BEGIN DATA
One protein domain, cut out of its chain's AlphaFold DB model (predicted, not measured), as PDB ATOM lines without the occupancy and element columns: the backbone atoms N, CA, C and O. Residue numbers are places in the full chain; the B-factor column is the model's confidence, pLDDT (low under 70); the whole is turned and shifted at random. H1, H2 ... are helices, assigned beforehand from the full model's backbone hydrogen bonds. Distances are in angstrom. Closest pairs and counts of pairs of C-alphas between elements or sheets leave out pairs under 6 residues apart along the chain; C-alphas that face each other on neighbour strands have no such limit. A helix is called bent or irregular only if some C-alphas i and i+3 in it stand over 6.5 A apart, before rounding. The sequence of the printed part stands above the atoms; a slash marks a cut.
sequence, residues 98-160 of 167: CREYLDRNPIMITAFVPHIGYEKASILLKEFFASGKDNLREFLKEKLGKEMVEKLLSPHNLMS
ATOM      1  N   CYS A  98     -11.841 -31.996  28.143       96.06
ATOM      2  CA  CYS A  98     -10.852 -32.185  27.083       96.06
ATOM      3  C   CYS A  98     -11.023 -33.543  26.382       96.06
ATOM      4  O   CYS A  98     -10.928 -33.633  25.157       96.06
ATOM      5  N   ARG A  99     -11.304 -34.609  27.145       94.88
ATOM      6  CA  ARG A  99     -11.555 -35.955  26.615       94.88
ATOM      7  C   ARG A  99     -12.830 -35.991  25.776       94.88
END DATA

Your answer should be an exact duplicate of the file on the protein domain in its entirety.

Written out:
One protein domain, cut out of its chain's AlphaFold DB model (predicted, not measured), as PDB ATOM lines without the occupancy and element columns: the backbone atoms N, CA, C and O. Residue numbers are places in the full chain; the B-factor column is the model's confidence, pLDDT (low under 70); the whole is turned and shifted at random. H1, H2 ... are helices, assigned beforehand from the full model's backbone hydrogen bonds. Distances are in angstrom. Closest pairs and counts of pairs of C-alphas between elements or sheets leave out pairs under 6 residues apart along the chain; C-alphas that face each other on neighbour strands have no such limit. A helix is called bent or irregular only if some C-alphas i and i+3 in it stand over 6.5 A apart, before rounding. The sequence of the printed part stands above the atoms; a slash marks a cut.
sequence, residues 98-160 of 167: CREYLDRNPIMITAFVPHIGYEKASILLKEFFASGKDNLREFLKEKLGKEMVEKLLSPHNLMS
ATOM      1  N   CYS A  98     -11.841 -31.996  28.143       96.06
ATOM      2  CA  CYS A  98     -10.852 -32.185  27.083       96.06
ATOM      3  C   CYS A  98     -11.023 -33.543  26.382       96.06
ATOM      4  O   CYS A  98     -10.928 -33.633  25.157       96.06
ATOM      5  N   ARG A  99     -11.304 -34.609  27.145       94.88
ATOM      6  CA  ARG A  99     -11.555 -35.955  26.615       94.88
ATOM      7  C   ARG A  99     -12.830 -35.991  25.776       94.88